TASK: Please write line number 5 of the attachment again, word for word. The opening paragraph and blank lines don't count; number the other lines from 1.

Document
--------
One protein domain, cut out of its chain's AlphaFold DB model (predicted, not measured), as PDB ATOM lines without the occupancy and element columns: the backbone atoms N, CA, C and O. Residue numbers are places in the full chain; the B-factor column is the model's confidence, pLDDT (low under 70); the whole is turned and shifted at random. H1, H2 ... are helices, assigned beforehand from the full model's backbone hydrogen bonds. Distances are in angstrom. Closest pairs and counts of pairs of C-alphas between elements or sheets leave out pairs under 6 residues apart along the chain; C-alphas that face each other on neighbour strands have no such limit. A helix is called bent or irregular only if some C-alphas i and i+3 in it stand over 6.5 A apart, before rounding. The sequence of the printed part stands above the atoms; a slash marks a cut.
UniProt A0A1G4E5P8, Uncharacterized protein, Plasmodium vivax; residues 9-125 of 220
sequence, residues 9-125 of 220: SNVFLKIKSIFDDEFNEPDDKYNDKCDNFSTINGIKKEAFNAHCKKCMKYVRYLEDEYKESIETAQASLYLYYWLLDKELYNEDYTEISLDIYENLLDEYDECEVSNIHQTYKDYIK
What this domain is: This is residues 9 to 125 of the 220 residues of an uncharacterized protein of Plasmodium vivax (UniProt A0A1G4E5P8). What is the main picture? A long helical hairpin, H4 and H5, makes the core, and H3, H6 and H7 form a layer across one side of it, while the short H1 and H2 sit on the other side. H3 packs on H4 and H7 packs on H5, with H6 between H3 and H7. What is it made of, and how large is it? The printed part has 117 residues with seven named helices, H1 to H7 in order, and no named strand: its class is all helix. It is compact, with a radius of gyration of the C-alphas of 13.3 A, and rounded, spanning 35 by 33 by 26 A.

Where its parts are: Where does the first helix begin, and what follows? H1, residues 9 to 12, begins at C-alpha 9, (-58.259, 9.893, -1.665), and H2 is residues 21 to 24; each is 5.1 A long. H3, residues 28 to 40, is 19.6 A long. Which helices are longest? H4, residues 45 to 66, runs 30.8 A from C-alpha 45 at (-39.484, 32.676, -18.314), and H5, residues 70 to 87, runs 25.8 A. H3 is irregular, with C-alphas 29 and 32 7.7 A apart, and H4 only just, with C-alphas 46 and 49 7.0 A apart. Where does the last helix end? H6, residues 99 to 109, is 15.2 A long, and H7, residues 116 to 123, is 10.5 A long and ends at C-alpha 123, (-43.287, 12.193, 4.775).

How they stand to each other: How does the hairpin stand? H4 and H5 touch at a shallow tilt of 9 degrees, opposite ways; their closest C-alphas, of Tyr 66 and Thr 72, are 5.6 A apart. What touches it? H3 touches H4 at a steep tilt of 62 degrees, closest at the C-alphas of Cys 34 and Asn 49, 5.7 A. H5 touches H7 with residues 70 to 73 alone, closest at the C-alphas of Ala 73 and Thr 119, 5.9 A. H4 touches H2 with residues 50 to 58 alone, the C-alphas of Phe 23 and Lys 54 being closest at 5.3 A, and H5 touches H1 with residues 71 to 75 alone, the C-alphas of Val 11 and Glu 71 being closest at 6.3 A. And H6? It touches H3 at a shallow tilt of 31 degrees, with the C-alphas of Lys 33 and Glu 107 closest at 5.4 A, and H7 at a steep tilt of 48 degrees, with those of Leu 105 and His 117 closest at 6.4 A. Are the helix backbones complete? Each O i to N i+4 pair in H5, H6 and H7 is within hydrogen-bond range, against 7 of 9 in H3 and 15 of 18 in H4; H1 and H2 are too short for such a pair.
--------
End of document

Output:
How they stand to each other: How does the hairpin stand? H4 and H5 touch at a shallow tilt of 9 degrees, opposite ways; their closest C-alphas, of Tyr 66 and Thr 72, are 5.6 A apart. What touches it? H3 touches H4 at a steep tilt of 62 degrees, closest at the C-alphas of Cys 34 and Asn 49, 5.7 A. H5 touches H7 with residues 70 to 73 alone, closest at the C-alphas of Ala 73 and Thr 119, 5.9 A. H4 touches H2 with residues 50 to 58 alone, the C-alphas of Phe 23 and Lys 54 being closest at 5.3 A, and H5 touches H1 with residues 71 to 75 alone, the C-alphas of Val 11 and Glu 71 being closest at 6.3 A. And H6? It touches H3 at a shallow tilt of 31 degrees, with the C-alphas of Lys 33 and Glu 107 closest at 5.4 A, and H7 at a steep tilt of 48 degrees, with those of Leu 105 and His 117 closest at 6.4 A. Are the helix backbones complete? Each O i to N i+4 pair in H5, H6 and H7 is within hydrogen-bond range, against 7 of 9 in H3 and 15 of 18 in H4; H1 and H2 are too short for such a pair.